(3) a statement to the owner of the dog that if the owner wishes to proceed with an appeal, the owner must immediately comply with the requirement that the owner must properly enclose the dog and notify the animal control authority of any disposition of the dog, including the death of the dog;
(4) notice to the owner that 14 days will be provided after the date the dangerous dog declaration has been affirmed to comply with all of the other requirements applicable to the ownership of a dangerous dog;
(5) a form to request the hearing;
(6) notice to the owner that all the cost of care and keeping of the dog during proceedings under this section are the responsibility of the owner, except if the hearing officer finds that the seizure was not justified.
Subdivision 4 [Right to hearing.] requires that the dangerous dog hearing must be held within 30 days after it is requested, and specifies that the hearing officer must be an impartial employee of local government or an impartial person retained by the local government. Limits actual expenses of the hearing to $1,000 and requires the owner to pay those expenses if the declaration is affirmed by the hearing officer.
Section 13 [Restrictions.] prohibits certain persons from owning dangerous dogs.
Subdivision 1 [Dog ownership prohibited.] prohibits the following individuals from owning a dog:
(1) persons who have been convicted three or more times of failing to comply with dangerous dog registration, microchip identification, and care requirements;
(2) anyone convicted of manslaughter in the second degree by permitting a dangerous animal to run uncontrolled off the owner's premises;
(3) anyone convicted of a gross misdemeanor under criminal statute causing great or substantial bodily harm by permitting a dog to run uncontrolled;
(4) anyone allowing a dangerous dog to cause any harm to a person other than the owner after being convicted of allowing the same dog to cause great or substantial bodily harm in a separate incident; or
(5) anyone who has previously owned a dog that has caused substantial or great bodily harm without provocation and has separately been convicted of one or more violations of the ownership requirements under the dangerous dog statutes, or been convicted of allowing a dog to cause substantial bodily injury to another after a dog has been declared dangerous.
Subdivision 2 [Household members.] prohibits a member of the household where a person who is prohibited from owning a dog under subdivision 1 is living from owning a dog.
Subdivision 3 [Dog ownership prohibition review.] Beginning three years after the initial determination, allows a person to request the animal control authority to review a prohibition on dog ownership imposed under this section. Allows the authority to rescind the prohibition entirely or with limitations, including certain conditions on ownership and completion of dog training or handling courses.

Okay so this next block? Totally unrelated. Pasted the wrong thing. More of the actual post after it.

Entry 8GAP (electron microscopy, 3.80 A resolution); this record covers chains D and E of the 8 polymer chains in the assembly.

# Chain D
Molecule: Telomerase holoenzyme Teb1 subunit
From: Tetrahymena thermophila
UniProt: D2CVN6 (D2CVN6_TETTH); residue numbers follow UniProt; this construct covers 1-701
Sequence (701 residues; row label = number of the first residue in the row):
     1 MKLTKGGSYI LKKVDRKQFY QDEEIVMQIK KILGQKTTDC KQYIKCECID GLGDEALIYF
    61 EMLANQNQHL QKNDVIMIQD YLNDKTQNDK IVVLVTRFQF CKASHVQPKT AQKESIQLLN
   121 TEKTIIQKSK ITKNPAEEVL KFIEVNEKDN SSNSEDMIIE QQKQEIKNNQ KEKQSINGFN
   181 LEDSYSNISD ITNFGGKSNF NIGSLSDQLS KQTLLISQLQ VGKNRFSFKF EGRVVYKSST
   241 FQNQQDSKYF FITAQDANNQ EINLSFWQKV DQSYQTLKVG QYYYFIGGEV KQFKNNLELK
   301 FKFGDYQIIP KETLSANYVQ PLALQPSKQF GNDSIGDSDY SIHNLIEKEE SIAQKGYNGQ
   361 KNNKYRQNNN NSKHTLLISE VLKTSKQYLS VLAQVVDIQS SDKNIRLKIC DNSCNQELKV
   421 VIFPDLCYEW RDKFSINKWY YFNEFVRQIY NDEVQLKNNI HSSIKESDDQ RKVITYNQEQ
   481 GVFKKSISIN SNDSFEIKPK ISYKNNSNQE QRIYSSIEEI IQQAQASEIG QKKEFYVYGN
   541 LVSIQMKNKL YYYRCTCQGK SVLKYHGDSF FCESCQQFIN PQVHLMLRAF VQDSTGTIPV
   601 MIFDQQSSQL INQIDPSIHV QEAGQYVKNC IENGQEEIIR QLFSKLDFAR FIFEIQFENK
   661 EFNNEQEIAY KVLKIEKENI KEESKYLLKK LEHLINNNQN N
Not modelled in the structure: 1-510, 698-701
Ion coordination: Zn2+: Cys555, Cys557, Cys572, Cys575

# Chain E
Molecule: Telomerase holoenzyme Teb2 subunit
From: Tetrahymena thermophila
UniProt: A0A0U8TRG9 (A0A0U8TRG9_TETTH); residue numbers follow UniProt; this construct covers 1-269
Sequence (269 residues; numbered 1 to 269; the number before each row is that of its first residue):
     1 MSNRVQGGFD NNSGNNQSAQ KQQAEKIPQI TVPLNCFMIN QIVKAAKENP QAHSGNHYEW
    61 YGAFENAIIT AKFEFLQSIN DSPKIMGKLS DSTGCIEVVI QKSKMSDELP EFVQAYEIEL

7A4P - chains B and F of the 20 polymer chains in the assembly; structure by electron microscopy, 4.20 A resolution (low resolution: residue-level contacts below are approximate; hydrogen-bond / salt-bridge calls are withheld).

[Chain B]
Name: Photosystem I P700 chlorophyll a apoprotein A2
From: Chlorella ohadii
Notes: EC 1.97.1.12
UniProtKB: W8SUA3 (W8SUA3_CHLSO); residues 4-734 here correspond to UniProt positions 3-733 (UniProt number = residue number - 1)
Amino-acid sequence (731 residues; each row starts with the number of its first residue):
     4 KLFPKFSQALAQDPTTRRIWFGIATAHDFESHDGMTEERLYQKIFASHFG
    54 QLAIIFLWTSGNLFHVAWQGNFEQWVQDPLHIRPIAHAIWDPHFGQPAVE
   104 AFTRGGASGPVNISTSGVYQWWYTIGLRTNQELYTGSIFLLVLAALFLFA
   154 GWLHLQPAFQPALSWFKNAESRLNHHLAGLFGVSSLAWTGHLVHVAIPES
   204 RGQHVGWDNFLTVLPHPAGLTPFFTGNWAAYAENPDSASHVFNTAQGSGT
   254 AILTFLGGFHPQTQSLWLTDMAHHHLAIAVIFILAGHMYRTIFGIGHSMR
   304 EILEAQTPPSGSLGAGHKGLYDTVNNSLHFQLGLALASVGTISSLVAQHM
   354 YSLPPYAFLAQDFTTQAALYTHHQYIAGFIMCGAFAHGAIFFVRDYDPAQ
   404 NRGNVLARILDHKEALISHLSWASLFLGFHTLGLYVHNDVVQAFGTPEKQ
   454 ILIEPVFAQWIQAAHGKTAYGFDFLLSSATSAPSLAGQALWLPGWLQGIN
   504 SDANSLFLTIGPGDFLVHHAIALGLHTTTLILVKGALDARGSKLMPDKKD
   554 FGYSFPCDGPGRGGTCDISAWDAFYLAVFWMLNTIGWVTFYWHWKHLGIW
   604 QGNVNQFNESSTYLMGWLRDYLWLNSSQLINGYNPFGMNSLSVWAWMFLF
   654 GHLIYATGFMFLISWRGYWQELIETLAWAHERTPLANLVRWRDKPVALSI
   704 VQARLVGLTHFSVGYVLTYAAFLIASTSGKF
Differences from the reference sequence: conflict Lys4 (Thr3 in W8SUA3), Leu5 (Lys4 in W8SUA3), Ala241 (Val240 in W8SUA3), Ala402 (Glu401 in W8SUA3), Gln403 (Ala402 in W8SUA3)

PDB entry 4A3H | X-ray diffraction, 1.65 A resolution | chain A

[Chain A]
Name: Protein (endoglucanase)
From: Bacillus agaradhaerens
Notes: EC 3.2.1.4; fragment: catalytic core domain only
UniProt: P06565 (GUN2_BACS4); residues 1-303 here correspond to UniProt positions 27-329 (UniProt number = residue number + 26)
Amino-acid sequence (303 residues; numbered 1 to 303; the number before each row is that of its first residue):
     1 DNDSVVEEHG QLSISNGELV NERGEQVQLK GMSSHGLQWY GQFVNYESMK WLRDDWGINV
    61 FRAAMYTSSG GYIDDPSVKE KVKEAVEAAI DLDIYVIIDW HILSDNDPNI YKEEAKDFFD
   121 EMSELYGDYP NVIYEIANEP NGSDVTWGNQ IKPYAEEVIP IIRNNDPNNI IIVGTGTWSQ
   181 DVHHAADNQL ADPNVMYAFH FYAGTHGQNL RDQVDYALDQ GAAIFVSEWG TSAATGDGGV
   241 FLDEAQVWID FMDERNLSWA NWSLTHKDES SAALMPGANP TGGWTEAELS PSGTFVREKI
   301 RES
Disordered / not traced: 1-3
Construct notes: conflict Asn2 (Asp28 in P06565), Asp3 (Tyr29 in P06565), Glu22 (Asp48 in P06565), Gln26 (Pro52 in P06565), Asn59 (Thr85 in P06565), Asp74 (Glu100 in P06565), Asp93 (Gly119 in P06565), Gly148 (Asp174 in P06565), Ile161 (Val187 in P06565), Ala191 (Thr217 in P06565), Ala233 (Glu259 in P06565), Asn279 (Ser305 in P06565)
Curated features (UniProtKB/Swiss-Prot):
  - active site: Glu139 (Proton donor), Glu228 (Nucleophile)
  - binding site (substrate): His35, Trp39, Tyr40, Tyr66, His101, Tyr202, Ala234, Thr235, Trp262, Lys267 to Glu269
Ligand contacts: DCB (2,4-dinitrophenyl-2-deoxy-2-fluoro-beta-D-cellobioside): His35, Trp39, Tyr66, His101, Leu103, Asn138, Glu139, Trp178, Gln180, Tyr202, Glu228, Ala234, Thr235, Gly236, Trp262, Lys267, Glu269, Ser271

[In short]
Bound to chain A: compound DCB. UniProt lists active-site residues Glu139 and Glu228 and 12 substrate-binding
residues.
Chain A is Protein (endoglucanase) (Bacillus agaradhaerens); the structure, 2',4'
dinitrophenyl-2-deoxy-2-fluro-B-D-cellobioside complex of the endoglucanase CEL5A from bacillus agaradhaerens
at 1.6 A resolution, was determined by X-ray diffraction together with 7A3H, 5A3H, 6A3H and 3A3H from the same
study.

Section 14 [Penalty.] Paragraph (a) includes a reference to the microchip requirements for ownership of dangerous dogs in the misdemeanor provisions.
Paragraph (b) specifies that it is a misdemeanor to fail to notify an animal control authority when a dangerous dog has changed locations.
Paragraph (c) specifies that second or subsequent violations of paragraphs (a) and (b) are gross misdemeanor offenses.
Paragraph (d) creates a gross misdemeanor offense for a person who owns a dangerous dog in violation of a restriction on ownership established under section 347.542, subdivision 1 (enclosure, notification, and disclosure requirements).
Paragraph (e) provides gross misdemeanor penalties for persons who live in the same household together with someone prohibited from owning a dog under this law, who knowingly violates the law by owning a dog themselves.
Section 15 [Destruction of Dog in Certain Circumstances.] extends the authorization for an animal control authority to destroy a dangerous dog to circumstances where:
(1) the dog inflicted substantial or great bodily harm to a human without provocation (already provided in existing law);
(2) the dog inflicted multiple bites on a human without provocation;
(3) the dog bit multiple human victims in the same attack without provocation; or
(4) the dog bit a human without provocation in an attack where there was more than one dog.
Section 16 [Applicability.] requires state and local animal control authorities and law enforcement agencies to enforce the dangerous dog law, regardless of whether the sections have been adopted into local ordinance.